Reading: Summary of Research Methods

Sociological research is a fairly complex process. As you can see, a lot goes into even a simple research design. There are many steps and much to consider when collecting data on human behavior, as well as in interpreting and analyzing data in order to form conclusive results. Sociologists use scientific methods for good reason. The scientific method provides a system of organization that helps researchers plan and conduct the study while ensuring that data and results are reliable, valid, and objective.

The many methods available to researchers—including experiments, surveys, field studies, and secondary data analysis—all come with advantages and disadvantages. The strength of a study can depend on the choice and implementation of the appropriate method of gathering research. Depending on the topic, a study might use a single method or a combination of methods. It is important to plan a research design before undertaking a study. The information gathered may in itself be surprising, and the study design should provide a solid framework in which to analyze predicted and unpredicted data.

Main Sociological Research Methods. Sociological research methods have advantages and disadvantages.
Method Implementation Advantages Challenges
Survey
  • Questionnaires
  • Interviews
  • Yields many responses
  • Can survey a large sample
  • Quantitative data are easy to chart
  • Can be time consuming
  • Can be difficult to encourage participant response
  • Captures what people think and believe but not necessarily how they behave in real life
Field Work
  • Observation
  • Participant observation
  • Ethnography
  • Case study
  • Yields detailed, accurate real-life information
  • Time consuming
  • Data captures how people behave but not what they think and believe
  • Qualitative data is difficult to organize
Experiment
  • Deliberate manipulation of social customs and mores
  • Tests cause and effect relationships
  • Hawthorne Effect
  • Ethical concerns about people’s well-being
Secondary Data Analysis
  • Analysis of government data (census, health, crime statistics)
  • Research of historic documents
  • Makes good use of previous sociological information
  • Data could be focused on a purpose other than yours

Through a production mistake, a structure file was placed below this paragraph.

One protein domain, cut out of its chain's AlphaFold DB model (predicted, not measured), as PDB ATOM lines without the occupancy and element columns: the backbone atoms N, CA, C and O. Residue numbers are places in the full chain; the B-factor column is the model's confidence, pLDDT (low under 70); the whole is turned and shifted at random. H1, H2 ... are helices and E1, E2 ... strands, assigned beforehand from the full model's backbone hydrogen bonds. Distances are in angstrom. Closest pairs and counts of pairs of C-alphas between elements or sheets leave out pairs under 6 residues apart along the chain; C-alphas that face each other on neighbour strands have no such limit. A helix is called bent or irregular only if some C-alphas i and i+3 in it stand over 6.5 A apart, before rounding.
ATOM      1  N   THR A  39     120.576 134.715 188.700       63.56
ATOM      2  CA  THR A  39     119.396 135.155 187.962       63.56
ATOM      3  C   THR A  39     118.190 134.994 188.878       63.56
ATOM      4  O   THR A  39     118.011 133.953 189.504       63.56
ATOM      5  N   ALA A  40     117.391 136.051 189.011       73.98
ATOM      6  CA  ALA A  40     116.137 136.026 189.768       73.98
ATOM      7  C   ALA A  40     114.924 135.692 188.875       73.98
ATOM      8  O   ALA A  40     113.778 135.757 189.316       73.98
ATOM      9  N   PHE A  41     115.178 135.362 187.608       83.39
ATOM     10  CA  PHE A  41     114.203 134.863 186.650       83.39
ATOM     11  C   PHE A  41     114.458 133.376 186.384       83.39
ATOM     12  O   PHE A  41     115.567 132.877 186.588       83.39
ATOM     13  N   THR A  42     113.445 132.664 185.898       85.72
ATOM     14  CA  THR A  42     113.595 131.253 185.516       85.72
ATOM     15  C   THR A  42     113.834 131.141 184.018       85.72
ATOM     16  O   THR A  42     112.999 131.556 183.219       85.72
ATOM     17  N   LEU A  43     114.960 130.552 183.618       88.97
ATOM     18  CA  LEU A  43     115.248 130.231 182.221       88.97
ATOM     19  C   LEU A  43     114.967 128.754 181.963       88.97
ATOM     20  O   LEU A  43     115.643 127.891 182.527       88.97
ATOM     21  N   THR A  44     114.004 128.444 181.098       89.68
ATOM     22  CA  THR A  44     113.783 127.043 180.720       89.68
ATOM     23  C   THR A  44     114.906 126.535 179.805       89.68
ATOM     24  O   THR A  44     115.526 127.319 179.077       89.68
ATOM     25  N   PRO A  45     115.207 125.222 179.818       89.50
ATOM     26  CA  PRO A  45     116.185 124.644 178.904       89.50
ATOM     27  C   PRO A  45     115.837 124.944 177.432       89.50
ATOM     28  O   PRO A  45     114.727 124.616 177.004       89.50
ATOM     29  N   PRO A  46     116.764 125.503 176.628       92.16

• Data can be hard to find

Making Connections: When is Sharing Not Such a Good Idea?

A woman injecting in her arm while two other men stand nearby.

Figure 2.6. Crack cocaine users in downtown Vancouver. [“Crack Cocaine Smokers in Vancouver Alleyway.jpg” is licensed under CC BY 4.0]

 

Choosing a research methodology depends on a number of factors, including the purpose of the research and the audience for whom the research is intended. If we consider the type of research that might go into producing a government policy document on the effectiveness of safe injection sites for reducing the public health risks of intravenous drug use, we would expect public administrators to want “hard” (i.e., quantitative) evidence of high reliability to help them make a policy decision. The most reliable data would come from an experimental or quasi-experimental research model in which a control group can be compared with an experimental group using quantitative measures.This approach has been used by researchers studying InSite in Vancouver (Marshall et al. 2011; Wood et al. 2006). InSite is a supervised safe-injection site where heroin addicts and other intravenous drug users can go to inject drugs in a safe, clean environment. Clean needles are provided and health care professionals are on hand to intervene in the case of overdose or other medical emergency. It is a controversial program both because heroin use is against the law (the facility operates through a federal ministerial exemption) and because the heroin users are not obliged to quit using or seek therapy. To assess the effectiveness of the program, researchers compared the risky usage of drugs in populations before and after the opening of the facility and geographically near and distant to the facility. The results from the studies have shown that InSite has reduced both deaths from overdose and risky behaviours, such as the sharing of needles, without increasing the levels of crime associated with drug use and addiction.

On the other hand, if the research question is more exploratory (for example, trying to discern the reasons why individuals in the crack smoking subculture engage in the risky activity of sharing pipes), the more nuanced approach of fieldwork is more appropriate. The research would need to focus on the subcultural context, rituals, and meaning of sharing pipes, and why these phenomena override known health concerns. Graduate student Andrew Ivsins at the University of Victoria studied the practice of sharing pipes among 13 habitual users of crack cocaine in Victoria, B.C. (Ivsins 2010). He met crack smokers in their typical setting downtown and used an unstructured interview method to try to draw out the informal norms that lead to sharing pipes. One factor he discovered was the bond that formed between friends or intimate partners when they shared a pipe. He also discovered that there was an elaborate subcultural etiquette of pipe use that revolved around the benefit of getting the crack resin smokers left behind. Both of these motives tended to outweigh the recognized health risks of sharing pipes (such as hepatitis) in the decision making of the users. This type of research was valuable in illuminating the unknown subcultural norms of crack use that could still come into play in a harm reduction strategy such as distributing safe crack kits to addicts.